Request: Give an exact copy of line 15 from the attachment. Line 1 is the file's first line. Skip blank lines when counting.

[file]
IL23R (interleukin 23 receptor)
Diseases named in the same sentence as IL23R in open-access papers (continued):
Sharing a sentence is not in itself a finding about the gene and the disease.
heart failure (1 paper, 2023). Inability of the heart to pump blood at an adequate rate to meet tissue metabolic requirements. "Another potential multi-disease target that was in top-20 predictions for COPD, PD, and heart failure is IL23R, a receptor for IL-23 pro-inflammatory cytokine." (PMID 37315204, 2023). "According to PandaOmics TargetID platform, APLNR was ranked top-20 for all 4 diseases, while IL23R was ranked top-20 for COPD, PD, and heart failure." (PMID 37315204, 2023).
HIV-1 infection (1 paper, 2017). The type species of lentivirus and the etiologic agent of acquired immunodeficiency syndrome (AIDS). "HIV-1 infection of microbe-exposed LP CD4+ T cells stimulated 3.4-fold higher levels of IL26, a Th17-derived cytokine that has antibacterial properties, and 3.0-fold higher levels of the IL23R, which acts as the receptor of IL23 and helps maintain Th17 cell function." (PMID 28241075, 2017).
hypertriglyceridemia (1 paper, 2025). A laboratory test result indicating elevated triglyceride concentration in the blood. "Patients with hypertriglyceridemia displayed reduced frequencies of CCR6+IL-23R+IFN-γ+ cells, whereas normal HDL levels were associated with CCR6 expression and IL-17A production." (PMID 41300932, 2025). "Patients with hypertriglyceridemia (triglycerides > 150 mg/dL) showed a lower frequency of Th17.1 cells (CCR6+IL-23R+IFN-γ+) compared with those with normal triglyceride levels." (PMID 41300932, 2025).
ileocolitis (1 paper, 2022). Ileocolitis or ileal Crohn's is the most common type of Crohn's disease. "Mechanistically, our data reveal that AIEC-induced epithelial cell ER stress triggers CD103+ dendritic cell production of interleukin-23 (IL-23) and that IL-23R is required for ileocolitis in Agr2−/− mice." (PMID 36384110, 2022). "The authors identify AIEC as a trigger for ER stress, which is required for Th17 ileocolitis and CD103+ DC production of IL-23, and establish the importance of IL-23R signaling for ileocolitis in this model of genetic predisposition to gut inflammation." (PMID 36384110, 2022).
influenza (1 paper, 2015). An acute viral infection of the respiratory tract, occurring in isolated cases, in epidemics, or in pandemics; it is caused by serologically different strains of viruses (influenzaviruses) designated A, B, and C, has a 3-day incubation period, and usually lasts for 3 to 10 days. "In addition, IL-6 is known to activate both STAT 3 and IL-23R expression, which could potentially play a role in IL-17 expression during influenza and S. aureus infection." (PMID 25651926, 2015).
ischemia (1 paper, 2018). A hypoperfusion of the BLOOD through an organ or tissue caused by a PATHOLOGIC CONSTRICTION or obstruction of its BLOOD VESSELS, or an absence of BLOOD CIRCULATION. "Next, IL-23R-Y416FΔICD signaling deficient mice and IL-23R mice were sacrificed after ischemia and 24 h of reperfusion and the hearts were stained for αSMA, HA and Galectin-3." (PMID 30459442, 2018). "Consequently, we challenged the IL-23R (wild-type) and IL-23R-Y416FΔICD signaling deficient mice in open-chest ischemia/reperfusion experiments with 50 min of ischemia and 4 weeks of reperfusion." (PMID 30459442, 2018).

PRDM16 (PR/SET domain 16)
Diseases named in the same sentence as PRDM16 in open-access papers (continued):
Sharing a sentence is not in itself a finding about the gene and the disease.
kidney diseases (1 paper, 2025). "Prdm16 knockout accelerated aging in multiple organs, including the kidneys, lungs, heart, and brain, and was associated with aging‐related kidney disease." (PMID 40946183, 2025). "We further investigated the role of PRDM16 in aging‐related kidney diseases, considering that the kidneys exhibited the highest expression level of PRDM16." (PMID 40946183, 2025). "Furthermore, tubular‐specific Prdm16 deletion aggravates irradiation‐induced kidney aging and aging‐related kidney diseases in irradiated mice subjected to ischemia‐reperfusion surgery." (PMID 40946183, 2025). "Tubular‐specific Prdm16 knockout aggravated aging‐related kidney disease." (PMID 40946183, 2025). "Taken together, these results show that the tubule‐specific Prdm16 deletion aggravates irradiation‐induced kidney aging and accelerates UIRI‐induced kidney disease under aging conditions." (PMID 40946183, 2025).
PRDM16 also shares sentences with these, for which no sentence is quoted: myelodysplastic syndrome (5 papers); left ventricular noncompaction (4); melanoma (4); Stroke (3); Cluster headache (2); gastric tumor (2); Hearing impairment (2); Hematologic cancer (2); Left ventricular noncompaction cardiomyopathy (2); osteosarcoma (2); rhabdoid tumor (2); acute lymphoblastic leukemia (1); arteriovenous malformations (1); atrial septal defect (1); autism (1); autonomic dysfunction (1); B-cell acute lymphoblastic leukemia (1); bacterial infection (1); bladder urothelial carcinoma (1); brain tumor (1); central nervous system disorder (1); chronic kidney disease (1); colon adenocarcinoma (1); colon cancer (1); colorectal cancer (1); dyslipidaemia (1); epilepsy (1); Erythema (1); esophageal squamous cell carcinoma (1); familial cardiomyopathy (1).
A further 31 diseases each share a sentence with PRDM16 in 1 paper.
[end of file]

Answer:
A further 31 diseases each share a sentence with PRDM16 in 1 paper.